Kamwina Nsapu militia kill 40 policemen in DR Congo

Officials say the rebel fighters attacked the police as they were driving from Tshikapa to Kananga.

    Rebel fighters have killed at least 40 policemen in the central Democratic Republic of Congo, in one of the deadliest attacks on security forces since a violent uprising began late last year.

    The Kamwina Nsapu militia reportedly killed the police officers on Saturday and only spared those who spoke their local language.

    Can DR Congo avert a transition crisis? - Inside Story (25:00)

    "They ambushed the policemen as they travelled from Tshikapa to Kananga," Ambrose Muwasa, a senior security officer, told the Anadolu Agency.

    "After capturing them, they started killing them and only spared six who spoke Tshiluba language."

    Corneil Mbombo, the president of the Civil Society of Kasai, a province-wide activist group, told the Reuters news agency that the 40 officers had been decapitated.

    The militia then reportedly fled with vehicles and guns belonging to the police.

    The rebel group has been fighting DRC forces since August 2016, when security forces killed their leader - Kamwina Nsapu. The violence has since spread to five provinces, posing the biggest threat yet to the rule of President Joseph Kabila.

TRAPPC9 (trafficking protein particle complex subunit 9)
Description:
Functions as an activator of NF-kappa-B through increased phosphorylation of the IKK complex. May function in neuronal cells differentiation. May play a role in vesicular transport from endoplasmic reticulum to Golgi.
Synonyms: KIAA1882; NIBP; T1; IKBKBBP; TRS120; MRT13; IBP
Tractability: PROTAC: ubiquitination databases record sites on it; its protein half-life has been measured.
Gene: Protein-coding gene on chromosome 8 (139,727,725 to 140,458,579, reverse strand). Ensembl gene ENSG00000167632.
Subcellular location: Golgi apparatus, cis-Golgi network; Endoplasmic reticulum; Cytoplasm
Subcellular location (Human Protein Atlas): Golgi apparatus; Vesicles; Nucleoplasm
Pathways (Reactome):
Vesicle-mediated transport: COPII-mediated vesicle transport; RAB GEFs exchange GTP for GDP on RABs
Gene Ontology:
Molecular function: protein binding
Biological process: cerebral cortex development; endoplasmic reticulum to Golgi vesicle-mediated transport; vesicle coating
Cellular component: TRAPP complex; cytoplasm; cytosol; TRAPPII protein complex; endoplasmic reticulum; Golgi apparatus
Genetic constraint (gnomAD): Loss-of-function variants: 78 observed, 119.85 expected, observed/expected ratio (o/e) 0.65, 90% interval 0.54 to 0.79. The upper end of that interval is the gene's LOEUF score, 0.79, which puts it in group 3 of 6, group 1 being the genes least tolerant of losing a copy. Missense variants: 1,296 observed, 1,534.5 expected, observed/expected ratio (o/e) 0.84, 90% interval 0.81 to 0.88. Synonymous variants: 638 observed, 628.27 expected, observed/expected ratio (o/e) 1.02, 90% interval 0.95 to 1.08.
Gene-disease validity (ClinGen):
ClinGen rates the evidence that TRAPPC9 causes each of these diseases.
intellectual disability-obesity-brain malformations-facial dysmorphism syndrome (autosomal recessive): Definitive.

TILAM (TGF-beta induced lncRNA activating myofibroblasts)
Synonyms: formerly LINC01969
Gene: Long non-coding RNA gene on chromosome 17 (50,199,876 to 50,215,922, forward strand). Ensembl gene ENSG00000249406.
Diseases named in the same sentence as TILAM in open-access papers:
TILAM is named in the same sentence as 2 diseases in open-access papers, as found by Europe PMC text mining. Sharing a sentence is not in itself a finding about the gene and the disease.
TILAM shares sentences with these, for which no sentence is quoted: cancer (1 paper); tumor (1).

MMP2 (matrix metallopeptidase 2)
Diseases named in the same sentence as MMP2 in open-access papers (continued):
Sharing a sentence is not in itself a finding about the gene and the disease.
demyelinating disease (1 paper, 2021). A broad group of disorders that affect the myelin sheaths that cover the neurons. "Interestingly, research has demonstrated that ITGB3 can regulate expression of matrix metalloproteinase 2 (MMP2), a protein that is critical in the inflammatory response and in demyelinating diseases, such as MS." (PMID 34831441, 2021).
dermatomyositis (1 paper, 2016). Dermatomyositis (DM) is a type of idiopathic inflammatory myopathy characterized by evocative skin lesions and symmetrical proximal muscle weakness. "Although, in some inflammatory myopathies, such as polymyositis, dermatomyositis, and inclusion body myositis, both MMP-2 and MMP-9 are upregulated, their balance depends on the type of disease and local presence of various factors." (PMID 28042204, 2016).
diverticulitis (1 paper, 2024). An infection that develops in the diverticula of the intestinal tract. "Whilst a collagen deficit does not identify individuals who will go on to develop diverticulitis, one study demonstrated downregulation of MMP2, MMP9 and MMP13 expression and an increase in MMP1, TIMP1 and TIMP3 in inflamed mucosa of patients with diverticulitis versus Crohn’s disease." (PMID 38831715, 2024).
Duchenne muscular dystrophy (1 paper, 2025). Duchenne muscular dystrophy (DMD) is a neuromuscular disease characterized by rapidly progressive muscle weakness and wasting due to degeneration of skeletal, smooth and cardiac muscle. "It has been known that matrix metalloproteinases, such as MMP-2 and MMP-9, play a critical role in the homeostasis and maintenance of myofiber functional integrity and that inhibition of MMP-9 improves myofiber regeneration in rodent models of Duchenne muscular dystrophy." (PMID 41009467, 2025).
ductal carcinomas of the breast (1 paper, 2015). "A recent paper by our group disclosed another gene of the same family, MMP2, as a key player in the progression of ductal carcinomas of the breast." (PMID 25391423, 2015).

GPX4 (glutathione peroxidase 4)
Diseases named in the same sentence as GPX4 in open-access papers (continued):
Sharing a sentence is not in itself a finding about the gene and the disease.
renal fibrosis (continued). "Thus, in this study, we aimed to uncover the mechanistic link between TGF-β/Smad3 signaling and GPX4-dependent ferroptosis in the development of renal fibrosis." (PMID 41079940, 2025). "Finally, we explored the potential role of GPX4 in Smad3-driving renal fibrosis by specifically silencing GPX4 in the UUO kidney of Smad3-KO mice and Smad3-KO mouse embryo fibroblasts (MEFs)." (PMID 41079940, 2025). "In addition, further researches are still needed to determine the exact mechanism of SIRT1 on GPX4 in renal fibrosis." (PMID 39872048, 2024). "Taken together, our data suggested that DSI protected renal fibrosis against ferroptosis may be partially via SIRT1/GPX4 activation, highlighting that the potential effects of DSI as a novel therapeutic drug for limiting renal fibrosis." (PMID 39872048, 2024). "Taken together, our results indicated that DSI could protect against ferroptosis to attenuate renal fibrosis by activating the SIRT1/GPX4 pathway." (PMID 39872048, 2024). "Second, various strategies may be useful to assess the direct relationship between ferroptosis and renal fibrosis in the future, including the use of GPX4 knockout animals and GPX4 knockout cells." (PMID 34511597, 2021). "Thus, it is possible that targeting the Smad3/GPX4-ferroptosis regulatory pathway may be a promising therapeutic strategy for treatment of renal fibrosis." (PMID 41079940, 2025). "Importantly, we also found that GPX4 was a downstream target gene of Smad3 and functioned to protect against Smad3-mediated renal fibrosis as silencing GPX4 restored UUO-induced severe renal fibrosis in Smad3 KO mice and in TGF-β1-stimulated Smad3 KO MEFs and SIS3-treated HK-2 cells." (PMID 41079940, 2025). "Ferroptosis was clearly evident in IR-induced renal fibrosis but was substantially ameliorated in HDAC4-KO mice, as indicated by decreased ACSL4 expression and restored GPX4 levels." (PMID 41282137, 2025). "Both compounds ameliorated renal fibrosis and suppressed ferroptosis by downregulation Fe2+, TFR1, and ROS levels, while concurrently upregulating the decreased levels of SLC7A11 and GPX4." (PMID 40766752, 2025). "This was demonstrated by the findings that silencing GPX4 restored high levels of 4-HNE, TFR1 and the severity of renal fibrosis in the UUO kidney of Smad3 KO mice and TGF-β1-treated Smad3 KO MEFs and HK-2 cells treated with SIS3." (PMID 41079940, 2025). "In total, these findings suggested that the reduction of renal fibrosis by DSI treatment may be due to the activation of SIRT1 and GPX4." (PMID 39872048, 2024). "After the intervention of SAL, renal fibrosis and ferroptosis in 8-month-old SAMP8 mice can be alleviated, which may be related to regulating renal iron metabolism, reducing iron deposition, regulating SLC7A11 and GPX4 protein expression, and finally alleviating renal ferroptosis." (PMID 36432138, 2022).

According to the United Nations, more than 400 people have been killed and rights groups have warned the military against excessive use of force.

    Several mass graves, suspected to contain bodies of militia fighters, have been discovered by local and international human rights groups.

    And last month, the rebel fighters attacked police only to have the army respond with fierce force, killing more than 100 of them in an act condemned by human rights groups.

    SOURCE: News agencies


    YOU MIGHT ALSO LIKE

    Survivor stories from Super Typhoon Haiyan

    Survivor stories from Super Typhoon Haiyan

    The Philippines’ Typhoon Haiyan was the strongest storm ever to make landfall. Five years on, we revisit this story.

    How Moscow lost Riyadh in 1938

    How Moscow lost Riyadh in 1938

    Russian-Saudi relations could be very different today, if Stalin hadn't killed the Soviet ambassador to Saudi Arabia.

    We Are Still Here: A Story from Native Alaska

    We Are Still Here: A Story from Native Alaska

    From Qatar to Alaska, a personal journey exploring what it means to belong when your culture is endangered.